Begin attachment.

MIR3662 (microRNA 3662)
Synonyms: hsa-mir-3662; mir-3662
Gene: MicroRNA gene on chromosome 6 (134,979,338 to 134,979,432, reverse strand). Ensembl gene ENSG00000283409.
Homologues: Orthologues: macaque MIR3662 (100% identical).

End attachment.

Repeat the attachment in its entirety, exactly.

MIR3662 (microRNA 3662)
Synonyms: hsa-mir-3662; mir-3662
Gene: MicroRNA gene on chromosome 6 (134,979,338 to 134,979,432, reverse strand). Ensembl gene ENSG00000283409.
Homologues: Orthologues: macaque MIR3662 (100% identical).